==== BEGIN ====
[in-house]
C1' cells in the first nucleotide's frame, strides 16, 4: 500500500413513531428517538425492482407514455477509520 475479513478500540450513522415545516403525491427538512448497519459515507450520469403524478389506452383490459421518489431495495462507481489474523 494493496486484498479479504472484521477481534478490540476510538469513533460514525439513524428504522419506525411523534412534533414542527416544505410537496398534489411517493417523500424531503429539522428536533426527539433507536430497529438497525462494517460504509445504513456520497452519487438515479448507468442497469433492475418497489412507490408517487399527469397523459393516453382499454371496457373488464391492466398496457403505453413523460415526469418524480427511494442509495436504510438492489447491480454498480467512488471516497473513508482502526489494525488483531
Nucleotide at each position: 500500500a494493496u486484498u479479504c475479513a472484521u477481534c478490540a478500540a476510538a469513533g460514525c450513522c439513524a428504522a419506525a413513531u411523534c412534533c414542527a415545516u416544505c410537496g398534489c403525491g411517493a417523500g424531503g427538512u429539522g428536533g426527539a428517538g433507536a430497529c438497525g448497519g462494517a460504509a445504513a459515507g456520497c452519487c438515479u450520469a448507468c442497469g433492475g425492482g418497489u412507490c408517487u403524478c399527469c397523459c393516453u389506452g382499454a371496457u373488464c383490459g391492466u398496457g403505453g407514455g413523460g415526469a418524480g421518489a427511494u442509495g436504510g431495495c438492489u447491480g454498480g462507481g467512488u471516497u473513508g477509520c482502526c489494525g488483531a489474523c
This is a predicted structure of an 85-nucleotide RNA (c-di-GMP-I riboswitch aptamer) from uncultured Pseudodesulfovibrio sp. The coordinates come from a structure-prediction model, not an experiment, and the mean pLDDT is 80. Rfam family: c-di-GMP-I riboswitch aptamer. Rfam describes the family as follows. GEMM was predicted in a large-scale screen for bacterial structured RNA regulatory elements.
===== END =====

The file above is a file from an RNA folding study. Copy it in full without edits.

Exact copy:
[in-house]
C1' cells in the first nucleotide's frame, strides 16, 4: 500500500413513531428517538425492482407514455477509520 475479513478500540450513522415545516403525491427538512448497519459515507450520469403524478389506452383490459421518489431495495462507481489474523 494493496486484498479479504472484521477481534478490540476510538469513533460514525439513524428504522419506525411523534412534533414542527416544505410537496398534489411517493417523500424531503429539522428536533426527539433507536430497529438497525462494517460504509445504513456520497452519487438515479448507468442497469433492475418497489412507490408517487399527469397523459393516453382499454371496457373488464391492466398496457403505453413523460415526469418524480427511494442509495436504510438492489447491480454498480467512488471516497473513508482502526489494525488483531
Nucleotide at each position: 500500500a494493496u486484498u479479504c475479513a472484521u477481534c478490540a478500540a476510538a469513533g460514525c450513522c439513524a428504522a419506525a413513531u411523534c412534533c414542527a415545516u416544505c410537496g398534489c403525491g411517493a417523500g424531503g427538512u429539522g428536533g426527539a428517538g433507536a430497529c438497525g448497519g462494517a460504509a445504513a459515507g456520497c452519487c438515479u450520469a448507468c442497469g433492475g425492482g418497489u412507490c408517487u403524478c399527469c397523459c393516453u389506452g382499454a371496457u373488464c383490459g391492466u398496457g403505453g407514455g413523460g415526469a418524480g421518489a427511494u442509495g436504510g431495495c438492489u447491480g454498480g462507481g467512488u471516497u473513508g477509520c482502526c489494525g488483531a489474523c
This is a predicted structure of an 85-nucleotide RNA (c-di-GMP-I riboswitch aptamer) from uncultured Pseudodesulfovibrio sp. The coordinates come from a structure-prediction model, not an experiment, and the mean pLDDT is 80. Rfam family: c-di-GMP-I riboswitch aptamer. Rfam describes the family as follows. GEMM was predicted in a large-scale screen for bacterial structured RNA regulatory elements.